Pulsars, Plants, and Present Participles

'Journeys in Hong Kong and Beyond'

The Big, The Small and The Ones I Don’t Want in My Flat

It has been 1 month, 1 week, 6 days, 5 hours and 33 mins since my last blog. I know because of the time stamp on my previous blog and my ability to use a calculator.  I have been agonizing over what to write about these last forty-three days. My previous posts, I realized, have had a slightly negative tone, despite the fact that I am absolutely loving my time here in Hong Kong. Don’t fret though I am loving my time here, I indubitably miss everyone back home, and the little things like going next door for mouth-wateringly delicious homemade artisan sausage* or going for a hike on a crisp fall day and seeing the beautiful red and yellow changing leaves. Canada also has an abundance of wildlife that I do not get to enjoy here, squirrels, foxes, and even raccoon are all lamentably absent.  Hong Kong hosts a variety of its own small species, they’re not as furry and cute as ours however, and while they’re small compared to Raccoon they are a little larger in comparison to the rest of their phylum than I am comfortable with.

For example, the other night while out for a walk I came across a beautiful Boa Constrictor sliding his way along the boardwalk. He was definitely more scared of me than I of him as he continued to slither on away from me and several times attempted, unsuccessfully, to squeeze his way through the fence and off into the bushes. My companion was not thrilled with the idea of a snake sharing our path and refused to continue any further.  I managed to capture a few photos of the feral snake out for a mid-evening swivel before I was dragged away by a less then enthused companion.  There was also the night awhile back my companion spotted a Golden-Orb Spider waiting patiently in her web for fast-food delivery, “Flies are fairly fast right?”. She was bigger than my hand and in this case I think I was a little more scared of her than she of me. I snapped photos but did not venture too close. Her body, (not really sure if it was male or female) was easily the size of my hand. I was brave enough to be a shutter bug but when it came time to provide an analog for her size I was a little more than dubious to venture near. I had no choice, however, to venture near to the Brown Huntsman Spider that entered my flat via the exhaust vent in my bathroom. He caught my eye as I was washing my hands and gave me an awful fright. I have only seen such a large spider in the wild one other time in my life and that was at camp when a dock spider briefly appeared in our cabin one night only to be scared off by a barrage of shoes, dead flashlight batteries and whatever else we could find to hurl at the poor arachnid. This spider was not on its way out unfortunately, he had ventured in but was not heading towards the vent when he was spotted. I regret to inform you that the arachnophobia in me took over and rather than go for my camera I reached for the shower head and sprayed him to the floor where I eradicated him with a 1.5 litre water bottle.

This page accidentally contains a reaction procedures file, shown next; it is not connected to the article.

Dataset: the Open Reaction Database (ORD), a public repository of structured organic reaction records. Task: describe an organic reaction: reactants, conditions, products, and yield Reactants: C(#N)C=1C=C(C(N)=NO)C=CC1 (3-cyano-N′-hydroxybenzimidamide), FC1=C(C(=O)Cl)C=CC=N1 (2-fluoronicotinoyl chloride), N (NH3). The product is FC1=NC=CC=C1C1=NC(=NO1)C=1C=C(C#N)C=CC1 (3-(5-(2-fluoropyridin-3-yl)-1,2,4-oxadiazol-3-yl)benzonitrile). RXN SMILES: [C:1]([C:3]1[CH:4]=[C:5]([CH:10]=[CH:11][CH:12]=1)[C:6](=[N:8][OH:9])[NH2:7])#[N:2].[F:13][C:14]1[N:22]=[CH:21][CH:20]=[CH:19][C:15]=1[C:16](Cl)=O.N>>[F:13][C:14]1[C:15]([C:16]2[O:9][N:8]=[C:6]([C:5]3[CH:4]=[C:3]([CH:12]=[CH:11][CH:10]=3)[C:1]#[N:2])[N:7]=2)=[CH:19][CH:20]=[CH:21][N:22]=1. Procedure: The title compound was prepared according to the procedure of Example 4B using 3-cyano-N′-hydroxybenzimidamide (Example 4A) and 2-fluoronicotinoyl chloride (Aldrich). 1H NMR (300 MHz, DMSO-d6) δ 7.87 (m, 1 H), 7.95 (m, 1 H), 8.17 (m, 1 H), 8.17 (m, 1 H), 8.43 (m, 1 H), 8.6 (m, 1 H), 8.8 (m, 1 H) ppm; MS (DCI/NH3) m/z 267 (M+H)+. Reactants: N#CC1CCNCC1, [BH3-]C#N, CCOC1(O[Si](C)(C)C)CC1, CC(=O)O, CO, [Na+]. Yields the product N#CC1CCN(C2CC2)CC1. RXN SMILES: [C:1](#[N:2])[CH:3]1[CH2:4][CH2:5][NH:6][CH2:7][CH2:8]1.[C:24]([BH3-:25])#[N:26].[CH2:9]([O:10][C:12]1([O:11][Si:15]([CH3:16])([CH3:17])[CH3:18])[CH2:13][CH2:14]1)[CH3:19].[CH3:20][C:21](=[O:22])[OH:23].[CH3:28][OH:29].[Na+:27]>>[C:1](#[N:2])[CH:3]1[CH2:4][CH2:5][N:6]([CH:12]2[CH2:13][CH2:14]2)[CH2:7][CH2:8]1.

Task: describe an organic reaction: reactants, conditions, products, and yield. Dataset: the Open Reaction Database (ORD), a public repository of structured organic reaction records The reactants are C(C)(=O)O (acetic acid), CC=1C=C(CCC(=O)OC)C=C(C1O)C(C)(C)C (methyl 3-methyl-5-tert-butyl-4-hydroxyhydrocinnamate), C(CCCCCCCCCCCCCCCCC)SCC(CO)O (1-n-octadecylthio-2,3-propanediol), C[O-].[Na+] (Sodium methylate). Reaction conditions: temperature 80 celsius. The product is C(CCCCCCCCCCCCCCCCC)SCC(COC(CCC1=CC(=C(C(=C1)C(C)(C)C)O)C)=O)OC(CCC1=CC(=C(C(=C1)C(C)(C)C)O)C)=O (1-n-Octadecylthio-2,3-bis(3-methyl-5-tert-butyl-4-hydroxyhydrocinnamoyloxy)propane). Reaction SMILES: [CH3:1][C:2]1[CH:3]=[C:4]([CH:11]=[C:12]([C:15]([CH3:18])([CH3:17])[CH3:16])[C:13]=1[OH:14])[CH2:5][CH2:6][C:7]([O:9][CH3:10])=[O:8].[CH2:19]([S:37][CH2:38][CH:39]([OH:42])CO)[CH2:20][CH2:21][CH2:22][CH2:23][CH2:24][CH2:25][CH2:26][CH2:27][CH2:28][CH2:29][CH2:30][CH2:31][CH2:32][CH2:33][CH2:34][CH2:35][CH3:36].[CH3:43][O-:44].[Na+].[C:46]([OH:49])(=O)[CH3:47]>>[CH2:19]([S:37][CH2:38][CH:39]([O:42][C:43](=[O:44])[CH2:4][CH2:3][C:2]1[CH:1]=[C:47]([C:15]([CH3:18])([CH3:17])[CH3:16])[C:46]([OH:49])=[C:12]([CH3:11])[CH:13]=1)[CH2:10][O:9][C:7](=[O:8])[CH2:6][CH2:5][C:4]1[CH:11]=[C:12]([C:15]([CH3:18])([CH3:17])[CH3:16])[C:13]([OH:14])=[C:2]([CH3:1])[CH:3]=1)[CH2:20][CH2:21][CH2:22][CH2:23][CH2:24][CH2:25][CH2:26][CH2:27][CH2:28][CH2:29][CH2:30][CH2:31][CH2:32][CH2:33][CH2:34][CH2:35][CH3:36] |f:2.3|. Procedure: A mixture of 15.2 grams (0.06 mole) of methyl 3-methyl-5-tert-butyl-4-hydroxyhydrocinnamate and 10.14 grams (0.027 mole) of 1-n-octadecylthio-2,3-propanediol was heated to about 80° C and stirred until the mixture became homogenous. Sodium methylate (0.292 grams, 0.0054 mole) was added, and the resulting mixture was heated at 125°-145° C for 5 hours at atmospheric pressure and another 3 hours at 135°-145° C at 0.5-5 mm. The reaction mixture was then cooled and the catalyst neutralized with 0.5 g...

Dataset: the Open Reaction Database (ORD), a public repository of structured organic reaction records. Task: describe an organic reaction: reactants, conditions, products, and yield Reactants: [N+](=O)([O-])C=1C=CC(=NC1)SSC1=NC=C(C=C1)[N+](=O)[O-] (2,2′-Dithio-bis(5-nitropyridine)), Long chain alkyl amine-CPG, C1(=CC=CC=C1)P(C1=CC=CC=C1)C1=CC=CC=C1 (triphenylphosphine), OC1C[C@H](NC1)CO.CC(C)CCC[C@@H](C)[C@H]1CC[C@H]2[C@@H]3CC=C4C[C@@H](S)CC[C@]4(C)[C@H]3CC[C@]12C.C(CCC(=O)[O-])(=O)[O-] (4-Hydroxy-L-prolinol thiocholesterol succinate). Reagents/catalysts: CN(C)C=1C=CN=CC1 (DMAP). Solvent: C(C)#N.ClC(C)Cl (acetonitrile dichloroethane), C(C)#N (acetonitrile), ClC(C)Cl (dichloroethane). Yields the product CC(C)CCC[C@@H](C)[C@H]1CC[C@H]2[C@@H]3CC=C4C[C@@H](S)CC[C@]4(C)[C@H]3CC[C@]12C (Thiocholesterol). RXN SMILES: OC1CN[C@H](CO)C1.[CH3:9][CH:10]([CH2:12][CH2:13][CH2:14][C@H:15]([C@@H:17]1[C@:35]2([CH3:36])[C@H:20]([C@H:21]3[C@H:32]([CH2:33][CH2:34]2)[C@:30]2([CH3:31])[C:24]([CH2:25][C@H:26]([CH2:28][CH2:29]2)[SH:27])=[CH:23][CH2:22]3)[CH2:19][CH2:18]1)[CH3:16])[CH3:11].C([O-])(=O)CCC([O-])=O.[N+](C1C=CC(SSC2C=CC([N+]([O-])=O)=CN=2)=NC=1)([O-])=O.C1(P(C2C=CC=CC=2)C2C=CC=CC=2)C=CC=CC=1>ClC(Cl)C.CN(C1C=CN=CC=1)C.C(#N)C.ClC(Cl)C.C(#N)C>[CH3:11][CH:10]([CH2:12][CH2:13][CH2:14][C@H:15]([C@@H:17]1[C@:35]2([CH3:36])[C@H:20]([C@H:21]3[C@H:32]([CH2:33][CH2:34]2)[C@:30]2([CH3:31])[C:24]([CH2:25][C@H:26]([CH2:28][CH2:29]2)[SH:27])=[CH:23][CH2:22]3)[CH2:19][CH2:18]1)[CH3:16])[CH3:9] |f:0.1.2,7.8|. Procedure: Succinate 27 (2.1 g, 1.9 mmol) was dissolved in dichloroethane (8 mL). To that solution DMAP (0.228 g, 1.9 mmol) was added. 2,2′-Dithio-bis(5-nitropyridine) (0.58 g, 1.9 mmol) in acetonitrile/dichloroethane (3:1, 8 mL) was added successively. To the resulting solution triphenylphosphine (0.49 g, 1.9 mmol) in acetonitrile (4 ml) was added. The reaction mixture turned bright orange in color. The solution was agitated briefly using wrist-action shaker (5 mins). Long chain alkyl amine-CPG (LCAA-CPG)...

Not all of the large insects here give me the willies, nor do they scare my students. Giant Grasshoppers often find their  way onto our school grounds and onto the playground. I recall a day not too long ago while out for recess duty several children where following/chasing a large grasshopper around the outdoor basketball court. The grasshopper took flight from the  free-throw line and soared gracefully through the air and into the hair of  a young girl. I expected a scream, a frantic flailing of the hands, swatting incessantly, but no, not a peep, just a smile and a relaxed yet slightly joyful ‘is it still on me?’. ‘Yes’ I replied. ‘Okay’ she said, ‘could you get it off for me’ she asked as though it was random thread on the back of her shirt. I gently approached her head and the grasshopper took flight once more to the pure elation of the children, and the young girl. Off they all went chasing it once more, asking it if it would like to be their class pet.  Not too long after on my way out of the school another young girl had an even bigger grasshopper crawling on her arm. Several on lookers from the school including two Casa children, a teacher and several passersby gawked at it as it crawled down her arm and into her hand.  The young student was fascinated by the grasshopper and felt bad that it was missing one of its hind legs. Not once did she show any signs of fear or discomfort. When I asked the brave young girl about her large green friend the next day she informed me that it was healthy and well at her home. She had taken in the injured grasshopper much like a Canuck might bring in an injured Blue Jay or chipmunk.
Here in Hong Kong furry mammals are not the norm, unless they’re called ‘Rover’ and wear a collar. Children here have to be resourceful and make pets out of the giant insects, though I have yet to meet anyone keeping spiders around.  Nature walks are made entertaining by the cornucopia of arthropods found here, and as long as they stay out of my flat I am happy to capture their image and share them with you.
*If you are ever in Cambridge, and you have not tried one of Rob’s sausages from his little truck in the Southworks plaza on Grand Ave, I highly recommend you stop by and try one. Here is a link to his menu from the summer though I am sure it has been updated.

Fraser • 10/01/2015


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